Sheffield’s digital design industry is thriving, but this is little known to the city’s residents and the rest of the UK, a new report has found.
The Sheffield Digital Report was commissioned by the University of Sheffield and Creative Sheffield, and surveyed 54 companies with interviews from an additional 22 working in digital design, video games, digital art and culture, digital media and content and digital making. This included businesses of different sizes, from freelancers, micro and small, to medium and large.
21,000 currently employed in digital industry
Findings show that more than 21,000 people are currently employed in digital industries across the city, and that digital companies in Sheffield are experiencing fast growth, with turnover increasing by 38% annually. The top 25 technology companies in the city and surrounding region also bring in £2bn a year.
There is high employability in the sector, with the majority of companies surveyed expecting to recruit new workers in the next year.
Of all the services and skills offered by those surveyed, digital design and development was the most common, followed by marketing, branding and content, video and moving image, and graphics and animation.
Communication between designers and coders
The report aims to show the “interception” of creative and digital skills, says professor Vanessa Toulmin, director of city and cultural engagement at the University of Sheffield.
“I didn’t want a report about coding,” she says. “I’m amazed at the talent of young designers, makers and coders, working together. I wanted to include companies like Human, which involves designers who also create 3D, virtual and augmented reality film; Joi Polloi, which creates animations, apps and campaigns for Channel 4; and Pimoroni, which designs and develops accessories for the Raspberry Pi mini computer. The report is all about showing how you use design and storytelling to make digital sing.”
Making use of old post-industrial spaces
Toulmin adds that the growth of Sheffield’s digital design industry has created jobs, and made use of disused, post-industrial spaces.
“People are working in repurposed old factories and warehouses, in the city centre,” she says. “They’re also working on Little Mesters Street, in workshops that used to be devoted to manufacturers, where art and craft originally came together. It has definitely made a difference to the economy of the city and how people live.”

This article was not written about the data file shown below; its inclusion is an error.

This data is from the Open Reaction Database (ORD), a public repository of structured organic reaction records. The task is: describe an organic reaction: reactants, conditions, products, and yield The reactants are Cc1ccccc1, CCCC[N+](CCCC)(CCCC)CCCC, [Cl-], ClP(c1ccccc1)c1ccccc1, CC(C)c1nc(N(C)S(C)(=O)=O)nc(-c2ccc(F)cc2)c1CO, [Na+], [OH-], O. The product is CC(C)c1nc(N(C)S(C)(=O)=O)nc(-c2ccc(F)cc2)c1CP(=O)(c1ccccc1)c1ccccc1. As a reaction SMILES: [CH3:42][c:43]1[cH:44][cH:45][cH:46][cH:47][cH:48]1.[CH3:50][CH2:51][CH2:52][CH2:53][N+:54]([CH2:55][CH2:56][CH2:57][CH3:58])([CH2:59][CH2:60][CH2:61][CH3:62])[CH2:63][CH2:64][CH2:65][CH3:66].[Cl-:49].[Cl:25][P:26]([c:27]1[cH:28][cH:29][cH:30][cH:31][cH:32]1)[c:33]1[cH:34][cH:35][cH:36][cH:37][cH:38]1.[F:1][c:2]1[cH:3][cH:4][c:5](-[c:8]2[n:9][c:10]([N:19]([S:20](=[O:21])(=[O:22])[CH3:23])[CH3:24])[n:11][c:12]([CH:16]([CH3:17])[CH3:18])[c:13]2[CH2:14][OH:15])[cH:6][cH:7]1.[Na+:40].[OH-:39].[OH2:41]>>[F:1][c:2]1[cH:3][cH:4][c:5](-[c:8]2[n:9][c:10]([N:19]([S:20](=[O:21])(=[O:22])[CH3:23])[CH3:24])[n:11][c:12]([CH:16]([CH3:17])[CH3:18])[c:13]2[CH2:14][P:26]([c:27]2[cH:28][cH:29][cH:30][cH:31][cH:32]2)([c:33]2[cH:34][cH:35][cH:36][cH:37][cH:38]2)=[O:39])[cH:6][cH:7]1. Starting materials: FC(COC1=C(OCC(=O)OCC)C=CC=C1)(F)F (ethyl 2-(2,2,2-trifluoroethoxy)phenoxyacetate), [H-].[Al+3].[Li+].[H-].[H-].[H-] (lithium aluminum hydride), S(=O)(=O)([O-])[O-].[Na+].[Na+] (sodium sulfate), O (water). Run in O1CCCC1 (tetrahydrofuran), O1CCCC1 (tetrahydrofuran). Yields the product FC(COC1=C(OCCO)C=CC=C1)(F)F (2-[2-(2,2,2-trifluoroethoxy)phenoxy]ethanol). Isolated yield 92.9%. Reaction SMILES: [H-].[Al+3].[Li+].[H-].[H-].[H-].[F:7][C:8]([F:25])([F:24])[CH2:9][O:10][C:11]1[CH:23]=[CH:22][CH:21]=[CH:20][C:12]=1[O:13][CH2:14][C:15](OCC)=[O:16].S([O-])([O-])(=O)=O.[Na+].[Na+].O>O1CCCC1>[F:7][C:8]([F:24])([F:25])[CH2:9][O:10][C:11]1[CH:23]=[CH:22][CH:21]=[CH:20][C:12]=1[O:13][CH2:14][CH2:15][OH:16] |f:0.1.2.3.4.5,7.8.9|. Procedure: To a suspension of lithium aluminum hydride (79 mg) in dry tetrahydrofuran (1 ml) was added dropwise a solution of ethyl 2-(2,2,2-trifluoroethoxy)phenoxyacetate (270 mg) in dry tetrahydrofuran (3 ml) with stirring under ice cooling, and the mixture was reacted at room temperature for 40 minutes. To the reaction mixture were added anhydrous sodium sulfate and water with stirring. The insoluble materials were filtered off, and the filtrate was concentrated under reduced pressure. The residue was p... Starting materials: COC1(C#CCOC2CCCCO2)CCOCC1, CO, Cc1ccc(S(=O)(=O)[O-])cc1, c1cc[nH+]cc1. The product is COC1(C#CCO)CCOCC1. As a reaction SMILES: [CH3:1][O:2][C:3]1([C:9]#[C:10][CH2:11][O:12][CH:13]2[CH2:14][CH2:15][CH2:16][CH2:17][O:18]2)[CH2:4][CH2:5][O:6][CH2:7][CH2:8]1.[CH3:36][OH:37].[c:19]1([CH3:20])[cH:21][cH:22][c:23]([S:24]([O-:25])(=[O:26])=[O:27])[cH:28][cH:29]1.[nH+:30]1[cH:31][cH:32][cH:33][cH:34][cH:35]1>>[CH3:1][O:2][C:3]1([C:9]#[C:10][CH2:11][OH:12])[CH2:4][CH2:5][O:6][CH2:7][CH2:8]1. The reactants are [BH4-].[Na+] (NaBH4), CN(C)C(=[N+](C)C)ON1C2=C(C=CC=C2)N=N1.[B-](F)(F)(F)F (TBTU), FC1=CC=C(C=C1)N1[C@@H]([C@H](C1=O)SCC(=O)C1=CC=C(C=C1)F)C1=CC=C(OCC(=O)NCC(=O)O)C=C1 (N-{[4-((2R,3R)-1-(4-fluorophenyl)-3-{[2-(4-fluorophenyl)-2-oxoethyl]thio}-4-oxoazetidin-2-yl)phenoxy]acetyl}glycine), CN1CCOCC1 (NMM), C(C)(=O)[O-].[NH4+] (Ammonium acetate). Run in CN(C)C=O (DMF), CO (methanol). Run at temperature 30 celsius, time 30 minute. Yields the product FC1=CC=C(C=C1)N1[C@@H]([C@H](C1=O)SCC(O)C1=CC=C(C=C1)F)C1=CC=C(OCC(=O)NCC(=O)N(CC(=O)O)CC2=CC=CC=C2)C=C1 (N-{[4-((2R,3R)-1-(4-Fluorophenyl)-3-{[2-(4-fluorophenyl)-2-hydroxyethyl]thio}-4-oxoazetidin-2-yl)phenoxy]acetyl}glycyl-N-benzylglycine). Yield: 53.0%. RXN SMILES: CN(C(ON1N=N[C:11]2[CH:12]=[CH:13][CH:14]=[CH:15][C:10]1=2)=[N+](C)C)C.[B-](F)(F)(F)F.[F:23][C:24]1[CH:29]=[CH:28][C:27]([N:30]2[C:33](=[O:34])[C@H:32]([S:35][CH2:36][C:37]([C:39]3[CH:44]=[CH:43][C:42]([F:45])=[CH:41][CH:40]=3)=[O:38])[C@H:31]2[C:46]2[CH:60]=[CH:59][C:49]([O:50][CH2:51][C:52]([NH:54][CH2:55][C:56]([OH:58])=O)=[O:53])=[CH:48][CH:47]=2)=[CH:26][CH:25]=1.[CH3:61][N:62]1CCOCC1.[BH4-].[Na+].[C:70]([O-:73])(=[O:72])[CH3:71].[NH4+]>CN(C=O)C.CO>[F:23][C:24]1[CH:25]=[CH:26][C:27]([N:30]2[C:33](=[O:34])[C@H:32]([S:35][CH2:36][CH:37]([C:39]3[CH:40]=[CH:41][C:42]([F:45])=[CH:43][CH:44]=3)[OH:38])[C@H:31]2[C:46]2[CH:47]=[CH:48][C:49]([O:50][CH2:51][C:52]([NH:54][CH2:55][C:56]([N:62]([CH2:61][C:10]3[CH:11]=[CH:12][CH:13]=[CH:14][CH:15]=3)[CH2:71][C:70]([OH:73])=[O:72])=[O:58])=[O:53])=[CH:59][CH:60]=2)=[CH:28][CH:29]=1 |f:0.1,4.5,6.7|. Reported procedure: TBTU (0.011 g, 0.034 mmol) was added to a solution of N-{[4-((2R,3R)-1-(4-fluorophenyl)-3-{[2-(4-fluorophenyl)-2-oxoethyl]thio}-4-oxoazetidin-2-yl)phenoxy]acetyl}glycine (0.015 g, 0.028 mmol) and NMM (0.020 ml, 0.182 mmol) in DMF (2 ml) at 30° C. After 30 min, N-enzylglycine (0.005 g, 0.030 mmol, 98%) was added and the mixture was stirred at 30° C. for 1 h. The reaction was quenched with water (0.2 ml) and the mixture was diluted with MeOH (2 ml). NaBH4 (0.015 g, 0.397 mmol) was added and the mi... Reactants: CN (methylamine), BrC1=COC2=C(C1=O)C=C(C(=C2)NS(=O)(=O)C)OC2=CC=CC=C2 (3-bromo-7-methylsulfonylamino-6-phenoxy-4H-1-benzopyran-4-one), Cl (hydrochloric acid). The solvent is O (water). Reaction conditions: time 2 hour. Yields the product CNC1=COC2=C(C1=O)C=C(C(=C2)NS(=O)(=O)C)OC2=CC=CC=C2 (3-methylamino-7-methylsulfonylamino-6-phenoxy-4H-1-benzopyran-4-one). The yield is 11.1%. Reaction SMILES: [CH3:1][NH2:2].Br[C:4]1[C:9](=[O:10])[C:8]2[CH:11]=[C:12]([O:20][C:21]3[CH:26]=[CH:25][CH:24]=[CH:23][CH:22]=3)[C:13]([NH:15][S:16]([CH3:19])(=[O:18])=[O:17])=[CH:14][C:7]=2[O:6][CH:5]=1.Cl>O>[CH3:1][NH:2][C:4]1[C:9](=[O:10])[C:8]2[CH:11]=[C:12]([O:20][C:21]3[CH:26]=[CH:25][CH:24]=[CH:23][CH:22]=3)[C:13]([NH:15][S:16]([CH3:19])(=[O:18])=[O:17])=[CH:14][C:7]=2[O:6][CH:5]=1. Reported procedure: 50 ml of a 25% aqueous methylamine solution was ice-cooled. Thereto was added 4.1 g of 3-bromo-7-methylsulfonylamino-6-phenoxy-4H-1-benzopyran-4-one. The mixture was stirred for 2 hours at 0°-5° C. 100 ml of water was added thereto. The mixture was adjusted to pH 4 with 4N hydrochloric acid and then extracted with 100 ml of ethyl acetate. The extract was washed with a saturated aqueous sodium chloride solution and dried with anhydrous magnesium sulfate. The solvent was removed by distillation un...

Sheffield’s recent growth in the digital sector follows a £3.5 million grant awarded to the city by the Government in 2015, which is set to be used to transform the former Co-op building in the Castlegate area into a “maker hub” for start-up digital and design companies, says Toulmin.
Work has begun on changing Castlegate, with creative studio space provider Yorkshire Artspace having recently acquired the Exchange Place Studio in the area.
“This is making an impact on the deprivation of that area,” Toulmin says. “This is a Northern industrial city reshaping its future.”
Sheffield’s reputation “below average”
But while the digital design industry appears to be on the up, the report also shows that “Sheffield’s reputation is felt to be below average”, and that “the city deserves more attention” for its creative and digital work.
Recommendations in the report include marketing campaigns and a dedicated government-led website for Sheffield’s creative digital scene to promote its work, and digital studios “shouting more loudly” about their projects.
Out of those surveyed, 61% also think the city would benefit from a digital conference or festival, and 51% would like more flexible workspaces.
“Sheffield is underestimated as a city”
Toulmin confirms that Sheffield’s digital design reputation needs to be better-recognised. “I want the people of Sheffield to know these companies in the same way people used to know its manufacturing companies,” she says. “Many are social enterprise and not-for-profit companies, but many also create wealth for the greater good of the city.”
Scott Knowles, founder at product design and 3D-printing studio ObjectForm, adds: “Sheffield is underestimated as a city. We’ll always have our heritage in steel and manufacturing, but we also have some outstanding tech, creative and digital businesses. The creative digital sector in Sheffield is warming up considerably.”
The Sheffield Digital Report is the fourth in a series led by the University of Sheffield, aiming to highlight Sheffield’s cultural and creative assets, with previous reports focusing on the city’s music, art and beer sectors. Read the Sheffield Digital Report in full here.